Since November, Marriott has been tight-lipped about what will happen exactly to the 30 brands that would be amassed in the merger with Starwood, but today’s call gave a bit of a glimpse into what Marriott thinks of a few of Starwood’s brands in particular. Who’s safe? St. Regis, W Hotels, Element, and Aloft seem to be, but the jury’s still out with regard to the others.
There’s room at the inn for St. Regis. “As we look forward, we think St. Regis will be a brand that will continue to grow, and will probably see its growth accelerate. It can be positioned in a place that is distinct from Ritz-Carlton, and it can be another brand we can use in the fast growing luxury tiers around the world, especially in Asia,” said Sorenson. Given the record global growth its Ritz-Carlton brand has achieved over the past five years, Marriott believes it can “bring that growth to St. Regis in the luxury space,” he said.
The jury’s still out, but it’s likely Starwood’s The Luxury Collection might be rolled into Marriott’s Autograph Collection. “We look at what’s happened at [Starwood’s] The Luxury Collection and compare that to our launch of the Autograph Collection just about five years ago — a brand which already has 100 hotels — and we think we can bring that similar kind of growth to The Luxury Collection,” Sorenson said.
The Luxury Collection made historic news this weekend, when Starwood became the first U.S. hotel company to do business in Cuba in nearly 60 years. Two of Starwood’s three new properties in Cuba, all of which will be conversions of Cuban state-owned hotels, are set to be reflagged as members of The Luxury Collection of independent properties.
It’ll be interesting to see how the owners of the Hotel Inglaterra and Hotel Santa Isabel respond to news that Marriott may or may not roll The Luxury Collection into its own Autograph Collection, if Marriott successfully buys Starwood. Or, it could be suggested that those owners may have been persuaded to sign deals with Starwood, under the assumption that Marriott and Starwood would eventually merge in June, making them the largest hotel company in the world— and one with a much more sizable customer base. Like Starwood, Marriott also received approval from the U.S. and Cuban governments to do business in Cuba over the weekend.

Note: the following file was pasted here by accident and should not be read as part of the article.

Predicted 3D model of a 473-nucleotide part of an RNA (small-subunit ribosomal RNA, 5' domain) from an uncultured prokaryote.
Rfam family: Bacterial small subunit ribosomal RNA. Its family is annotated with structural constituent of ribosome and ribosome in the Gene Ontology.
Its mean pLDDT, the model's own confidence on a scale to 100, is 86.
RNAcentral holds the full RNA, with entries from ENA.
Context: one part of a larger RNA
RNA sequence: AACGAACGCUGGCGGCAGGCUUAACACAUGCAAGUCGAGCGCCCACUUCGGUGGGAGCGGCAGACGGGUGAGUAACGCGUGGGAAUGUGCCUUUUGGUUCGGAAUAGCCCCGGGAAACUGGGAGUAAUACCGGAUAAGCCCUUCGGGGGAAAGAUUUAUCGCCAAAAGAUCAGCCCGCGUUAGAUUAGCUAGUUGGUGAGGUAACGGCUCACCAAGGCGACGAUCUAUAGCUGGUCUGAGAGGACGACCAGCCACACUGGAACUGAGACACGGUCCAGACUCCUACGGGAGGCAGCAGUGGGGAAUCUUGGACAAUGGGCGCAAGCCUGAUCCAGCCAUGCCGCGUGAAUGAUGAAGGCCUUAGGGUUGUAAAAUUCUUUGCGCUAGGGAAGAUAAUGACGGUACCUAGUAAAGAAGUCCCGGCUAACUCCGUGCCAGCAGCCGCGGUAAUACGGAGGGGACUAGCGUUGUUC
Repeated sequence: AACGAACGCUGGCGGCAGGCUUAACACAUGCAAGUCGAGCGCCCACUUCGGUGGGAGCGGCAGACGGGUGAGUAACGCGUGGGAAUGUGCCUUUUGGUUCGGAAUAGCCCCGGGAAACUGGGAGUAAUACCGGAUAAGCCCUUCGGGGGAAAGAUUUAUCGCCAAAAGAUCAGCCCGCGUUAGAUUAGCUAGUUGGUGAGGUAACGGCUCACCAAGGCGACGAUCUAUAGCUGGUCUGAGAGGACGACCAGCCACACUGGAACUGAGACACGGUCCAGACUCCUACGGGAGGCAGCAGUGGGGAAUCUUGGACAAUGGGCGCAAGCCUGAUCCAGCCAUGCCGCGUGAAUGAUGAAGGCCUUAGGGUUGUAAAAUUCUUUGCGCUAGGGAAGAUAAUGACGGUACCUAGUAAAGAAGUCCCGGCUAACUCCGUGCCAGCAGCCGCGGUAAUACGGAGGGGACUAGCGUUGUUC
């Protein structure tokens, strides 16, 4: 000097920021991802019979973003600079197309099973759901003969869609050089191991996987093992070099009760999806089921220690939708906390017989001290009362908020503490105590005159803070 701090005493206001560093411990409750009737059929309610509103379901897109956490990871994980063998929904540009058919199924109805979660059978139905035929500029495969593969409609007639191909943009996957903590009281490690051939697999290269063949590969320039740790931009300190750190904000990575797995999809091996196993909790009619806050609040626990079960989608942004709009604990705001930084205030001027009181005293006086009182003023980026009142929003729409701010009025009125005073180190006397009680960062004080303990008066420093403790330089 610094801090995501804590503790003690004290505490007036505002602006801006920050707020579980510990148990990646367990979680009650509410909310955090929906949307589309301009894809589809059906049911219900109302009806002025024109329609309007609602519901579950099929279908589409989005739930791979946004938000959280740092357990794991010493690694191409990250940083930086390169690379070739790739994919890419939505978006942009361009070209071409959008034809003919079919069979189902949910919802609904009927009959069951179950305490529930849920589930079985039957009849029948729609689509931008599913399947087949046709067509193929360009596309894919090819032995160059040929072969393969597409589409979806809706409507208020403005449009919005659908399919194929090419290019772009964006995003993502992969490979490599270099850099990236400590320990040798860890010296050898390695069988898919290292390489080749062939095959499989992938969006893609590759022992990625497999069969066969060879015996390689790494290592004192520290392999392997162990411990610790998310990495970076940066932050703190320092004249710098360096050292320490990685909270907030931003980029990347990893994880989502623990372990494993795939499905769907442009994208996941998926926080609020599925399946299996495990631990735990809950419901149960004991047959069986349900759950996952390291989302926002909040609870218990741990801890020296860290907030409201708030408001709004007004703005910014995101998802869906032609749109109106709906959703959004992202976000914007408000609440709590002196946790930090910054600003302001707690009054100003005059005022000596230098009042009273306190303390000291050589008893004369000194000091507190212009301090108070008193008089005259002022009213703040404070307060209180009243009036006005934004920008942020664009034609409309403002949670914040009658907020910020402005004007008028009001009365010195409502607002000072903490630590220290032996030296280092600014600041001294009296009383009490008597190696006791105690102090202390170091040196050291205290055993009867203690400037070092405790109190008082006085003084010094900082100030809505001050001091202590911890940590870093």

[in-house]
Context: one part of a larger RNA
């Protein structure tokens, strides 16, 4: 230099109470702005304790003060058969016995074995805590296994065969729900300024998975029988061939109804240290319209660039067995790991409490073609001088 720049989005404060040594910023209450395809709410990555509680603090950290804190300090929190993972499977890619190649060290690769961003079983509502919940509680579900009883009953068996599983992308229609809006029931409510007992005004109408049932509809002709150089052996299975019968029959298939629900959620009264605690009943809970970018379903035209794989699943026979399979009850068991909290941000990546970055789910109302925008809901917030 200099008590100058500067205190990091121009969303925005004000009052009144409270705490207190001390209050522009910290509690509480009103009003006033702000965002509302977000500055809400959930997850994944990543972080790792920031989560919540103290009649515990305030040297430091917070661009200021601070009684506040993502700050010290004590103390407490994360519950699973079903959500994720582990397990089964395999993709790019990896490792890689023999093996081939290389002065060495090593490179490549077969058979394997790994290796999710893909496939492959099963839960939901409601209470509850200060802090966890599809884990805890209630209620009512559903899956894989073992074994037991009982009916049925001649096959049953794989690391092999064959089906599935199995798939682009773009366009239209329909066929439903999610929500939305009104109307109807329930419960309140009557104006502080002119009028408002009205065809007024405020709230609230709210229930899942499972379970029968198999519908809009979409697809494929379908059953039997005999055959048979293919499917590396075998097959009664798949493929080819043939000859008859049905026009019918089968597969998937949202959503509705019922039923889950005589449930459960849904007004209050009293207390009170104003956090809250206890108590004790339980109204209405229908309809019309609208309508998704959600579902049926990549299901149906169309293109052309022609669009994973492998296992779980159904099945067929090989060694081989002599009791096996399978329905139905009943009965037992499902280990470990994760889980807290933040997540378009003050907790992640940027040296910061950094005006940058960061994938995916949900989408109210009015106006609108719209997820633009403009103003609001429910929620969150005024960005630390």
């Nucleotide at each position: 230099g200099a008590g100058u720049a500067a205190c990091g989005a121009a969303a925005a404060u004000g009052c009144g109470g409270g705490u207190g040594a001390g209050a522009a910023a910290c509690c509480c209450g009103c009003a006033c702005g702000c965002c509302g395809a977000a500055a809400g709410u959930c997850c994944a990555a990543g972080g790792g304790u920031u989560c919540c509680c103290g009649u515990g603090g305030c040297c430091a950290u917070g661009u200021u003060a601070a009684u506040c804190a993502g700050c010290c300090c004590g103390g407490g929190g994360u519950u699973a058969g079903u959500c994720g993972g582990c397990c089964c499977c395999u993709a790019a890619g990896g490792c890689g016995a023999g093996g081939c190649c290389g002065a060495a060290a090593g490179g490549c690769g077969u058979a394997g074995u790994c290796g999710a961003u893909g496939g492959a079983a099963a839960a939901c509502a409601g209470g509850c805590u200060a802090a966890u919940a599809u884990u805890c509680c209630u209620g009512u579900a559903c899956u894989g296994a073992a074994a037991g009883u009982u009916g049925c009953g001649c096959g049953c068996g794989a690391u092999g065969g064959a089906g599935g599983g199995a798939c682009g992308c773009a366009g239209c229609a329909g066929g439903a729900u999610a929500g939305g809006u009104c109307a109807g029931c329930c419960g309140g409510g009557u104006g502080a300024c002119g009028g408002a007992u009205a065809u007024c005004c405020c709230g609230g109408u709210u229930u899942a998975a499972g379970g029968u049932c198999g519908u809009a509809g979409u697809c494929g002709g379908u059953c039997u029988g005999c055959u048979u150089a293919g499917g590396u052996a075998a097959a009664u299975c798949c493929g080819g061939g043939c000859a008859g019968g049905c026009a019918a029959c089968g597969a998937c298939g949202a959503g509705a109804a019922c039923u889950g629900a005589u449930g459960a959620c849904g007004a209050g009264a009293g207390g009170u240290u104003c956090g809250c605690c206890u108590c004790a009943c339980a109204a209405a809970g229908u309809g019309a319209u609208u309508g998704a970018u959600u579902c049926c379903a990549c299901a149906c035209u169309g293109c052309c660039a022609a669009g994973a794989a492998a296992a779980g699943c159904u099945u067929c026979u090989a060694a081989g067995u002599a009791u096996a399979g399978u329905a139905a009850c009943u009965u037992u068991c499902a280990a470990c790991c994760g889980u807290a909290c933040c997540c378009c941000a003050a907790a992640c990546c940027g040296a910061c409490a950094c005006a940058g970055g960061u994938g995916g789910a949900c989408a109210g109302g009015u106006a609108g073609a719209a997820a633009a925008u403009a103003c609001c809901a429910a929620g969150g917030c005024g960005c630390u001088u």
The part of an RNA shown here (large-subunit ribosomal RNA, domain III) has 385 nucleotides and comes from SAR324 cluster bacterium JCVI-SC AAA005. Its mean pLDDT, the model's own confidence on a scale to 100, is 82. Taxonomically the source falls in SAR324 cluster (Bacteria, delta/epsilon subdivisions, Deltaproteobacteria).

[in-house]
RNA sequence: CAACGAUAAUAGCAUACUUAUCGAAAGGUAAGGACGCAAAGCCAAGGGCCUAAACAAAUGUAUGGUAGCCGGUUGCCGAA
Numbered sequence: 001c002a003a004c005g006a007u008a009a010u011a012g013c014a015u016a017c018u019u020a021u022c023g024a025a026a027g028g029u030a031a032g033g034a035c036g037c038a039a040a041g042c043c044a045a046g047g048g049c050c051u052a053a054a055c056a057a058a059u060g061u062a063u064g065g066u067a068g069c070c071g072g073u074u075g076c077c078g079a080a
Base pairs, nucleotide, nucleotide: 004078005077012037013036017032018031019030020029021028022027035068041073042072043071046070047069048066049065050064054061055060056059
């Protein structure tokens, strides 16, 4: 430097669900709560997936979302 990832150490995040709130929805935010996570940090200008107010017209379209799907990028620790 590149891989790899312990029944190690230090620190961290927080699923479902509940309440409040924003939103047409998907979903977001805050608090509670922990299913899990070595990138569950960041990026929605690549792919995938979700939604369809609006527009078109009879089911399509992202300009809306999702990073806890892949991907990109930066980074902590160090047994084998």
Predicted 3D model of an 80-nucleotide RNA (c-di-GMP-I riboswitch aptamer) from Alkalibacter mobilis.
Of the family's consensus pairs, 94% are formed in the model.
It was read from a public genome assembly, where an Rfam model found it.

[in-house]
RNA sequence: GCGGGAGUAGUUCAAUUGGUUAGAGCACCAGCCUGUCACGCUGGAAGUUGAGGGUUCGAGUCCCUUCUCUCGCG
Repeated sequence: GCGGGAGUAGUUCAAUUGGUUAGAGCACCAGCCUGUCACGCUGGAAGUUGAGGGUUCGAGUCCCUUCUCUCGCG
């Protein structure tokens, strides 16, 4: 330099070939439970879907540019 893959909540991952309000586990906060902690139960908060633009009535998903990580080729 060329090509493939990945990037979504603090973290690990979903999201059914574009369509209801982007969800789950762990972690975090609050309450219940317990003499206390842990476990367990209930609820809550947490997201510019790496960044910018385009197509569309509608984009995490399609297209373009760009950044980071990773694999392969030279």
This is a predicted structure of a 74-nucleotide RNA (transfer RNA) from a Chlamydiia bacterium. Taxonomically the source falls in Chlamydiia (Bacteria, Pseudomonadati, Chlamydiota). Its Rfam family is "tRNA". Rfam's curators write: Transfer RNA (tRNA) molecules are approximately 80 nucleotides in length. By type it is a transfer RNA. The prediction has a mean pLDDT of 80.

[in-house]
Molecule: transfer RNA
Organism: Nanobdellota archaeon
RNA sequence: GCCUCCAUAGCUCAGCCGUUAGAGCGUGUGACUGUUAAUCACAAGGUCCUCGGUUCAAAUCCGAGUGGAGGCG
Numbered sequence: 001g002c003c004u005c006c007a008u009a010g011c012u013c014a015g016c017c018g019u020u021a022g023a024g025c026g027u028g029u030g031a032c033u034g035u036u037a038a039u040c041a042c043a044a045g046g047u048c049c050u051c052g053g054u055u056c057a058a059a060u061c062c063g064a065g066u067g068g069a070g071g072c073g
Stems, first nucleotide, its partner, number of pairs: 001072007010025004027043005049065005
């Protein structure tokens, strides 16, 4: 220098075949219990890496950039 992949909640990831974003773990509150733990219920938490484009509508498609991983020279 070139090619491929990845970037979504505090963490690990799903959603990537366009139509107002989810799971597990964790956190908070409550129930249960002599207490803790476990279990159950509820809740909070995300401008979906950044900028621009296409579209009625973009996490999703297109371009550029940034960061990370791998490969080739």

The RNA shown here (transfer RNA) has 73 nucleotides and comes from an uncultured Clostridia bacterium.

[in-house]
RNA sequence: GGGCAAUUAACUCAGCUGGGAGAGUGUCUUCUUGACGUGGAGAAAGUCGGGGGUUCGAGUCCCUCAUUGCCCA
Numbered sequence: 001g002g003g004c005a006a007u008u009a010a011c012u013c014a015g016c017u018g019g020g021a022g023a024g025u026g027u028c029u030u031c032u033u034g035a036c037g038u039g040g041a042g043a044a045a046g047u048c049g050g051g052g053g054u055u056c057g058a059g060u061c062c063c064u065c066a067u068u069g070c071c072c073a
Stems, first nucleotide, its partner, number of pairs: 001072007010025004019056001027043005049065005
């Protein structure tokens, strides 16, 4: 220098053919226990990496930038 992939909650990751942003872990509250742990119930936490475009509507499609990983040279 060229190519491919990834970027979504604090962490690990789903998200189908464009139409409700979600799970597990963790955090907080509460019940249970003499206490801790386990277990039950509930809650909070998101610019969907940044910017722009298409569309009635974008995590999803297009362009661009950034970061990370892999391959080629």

W Hotels: It’s not as luxurious as Edition, but we’ll keep it. Sorenson said, “W is a brand with great momentum and great customer awareness and connectivity. We very much expect to continue to see it grow. It is a very very strong brand with many luxury hotels across the world, but generally we would expect to position it just a little bit below Edition. Obviously, W is a bigger brand than Edition, and we continue to see it grow.”
Element: Could this be Marriott-Starwood’s weapon against Airbnb and HomeAway? “With Element, we have a lifestyle extended stay brand which is a space where Marriott has no brands,” Sorenson said. “We think that as a consequence, this will be a brand that we think will grow quite quickly post merger. We also think Element could be an interesting alternative to some of the housing rental services or shared economy platforms like Airbnrb and some others.”